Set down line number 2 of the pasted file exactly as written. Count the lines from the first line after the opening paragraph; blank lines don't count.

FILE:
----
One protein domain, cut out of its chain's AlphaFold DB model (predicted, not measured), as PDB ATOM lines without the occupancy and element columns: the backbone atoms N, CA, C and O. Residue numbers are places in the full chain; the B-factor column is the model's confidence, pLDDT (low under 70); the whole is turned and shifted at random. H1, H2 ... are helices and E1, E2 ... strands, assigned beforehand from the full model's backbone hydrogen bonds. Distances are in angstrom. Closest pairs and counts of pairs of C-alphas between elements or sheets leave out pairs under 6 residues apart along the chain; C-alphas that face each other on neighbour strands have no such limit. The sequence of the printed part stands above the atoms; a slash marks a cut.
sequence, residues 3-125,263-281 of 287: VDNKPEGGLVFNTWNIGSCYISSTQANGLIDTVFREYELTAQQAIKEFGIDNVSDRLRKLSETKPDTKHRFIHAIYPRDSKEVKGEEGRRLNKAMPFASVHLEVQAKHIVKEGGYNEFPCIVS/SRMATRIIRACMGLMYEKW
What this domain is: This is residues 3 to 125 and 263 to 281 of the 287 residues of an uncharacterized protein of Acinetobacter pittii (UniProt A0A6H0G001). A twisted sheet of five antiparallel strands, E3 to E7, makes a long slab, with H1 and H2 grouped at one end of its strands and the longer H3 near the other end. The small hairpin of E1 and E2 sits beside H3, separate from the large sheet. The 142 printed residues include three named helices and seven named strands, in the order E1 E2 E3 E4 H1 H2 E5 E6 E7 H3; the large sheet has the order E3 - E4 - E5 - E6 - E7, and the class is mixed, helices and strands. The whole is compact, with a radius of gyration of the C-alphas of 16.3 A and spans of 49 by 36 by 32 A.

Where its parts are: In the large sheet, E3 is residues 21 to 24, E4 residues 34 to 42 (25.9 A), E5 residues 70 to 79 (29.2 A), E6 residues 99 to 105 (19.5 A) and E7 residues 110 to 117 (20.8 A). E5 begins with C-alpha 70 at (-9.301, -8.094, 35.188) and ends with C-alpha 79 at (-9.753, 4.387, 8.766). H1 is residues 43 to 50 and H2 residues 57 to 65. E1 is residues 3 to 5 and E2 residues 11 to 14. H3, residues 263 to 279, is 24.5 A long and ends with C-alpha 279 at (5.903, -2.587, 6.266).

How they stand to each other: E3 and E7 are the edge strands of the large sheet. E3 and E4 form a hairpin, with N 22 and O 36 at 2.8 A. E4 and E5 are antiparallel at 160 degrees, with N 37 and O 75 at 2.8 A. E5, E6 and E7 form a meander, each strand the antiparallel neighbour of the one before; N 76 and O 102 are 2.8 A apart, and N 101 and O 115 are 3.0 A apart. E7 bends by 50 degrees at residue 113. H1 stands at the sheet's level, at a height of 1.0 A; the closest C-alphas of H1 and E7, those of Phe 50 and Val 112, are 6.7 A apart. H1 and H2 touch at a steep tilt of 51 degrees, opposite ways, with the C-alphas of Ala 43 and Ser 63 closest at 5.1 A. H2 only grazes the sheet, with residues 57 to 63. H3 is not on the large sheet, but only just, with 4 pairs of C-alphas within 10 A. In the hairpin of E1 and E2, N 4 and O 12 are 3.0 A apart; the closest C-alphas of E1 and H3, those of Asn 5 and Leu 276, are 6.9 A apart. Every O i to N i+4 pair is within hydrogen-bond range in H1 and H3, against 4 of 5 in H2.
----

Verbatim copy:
What this domain is: This is residues 3 to 125 and 263 to 281 of the 287 residues of an uncharacterized protein of Acinetobacter pittii (UniProt A0A6H0G001). A twisted sheet of five antiparallel strands, E3 to E7, makes a long slab, with H1 and H2 grouped at one end of its strands and the longer H3 near the other end. The small hairpin of E1 and E2 sits beside H3, separate from the large sheet. The 142 printed residues include three named helices and seven named strands, in the order E1 E2 E3 E4 H1 H2 E5 E6 E7 H3; the large sheet has the order E3 - E4 - E5 - E6 - E7, and the class is mixed, helices and strands. The whole is compact, with a radius of gyration of the C-alphas of 16.3 A and spans of 49 by 36 by 32 A.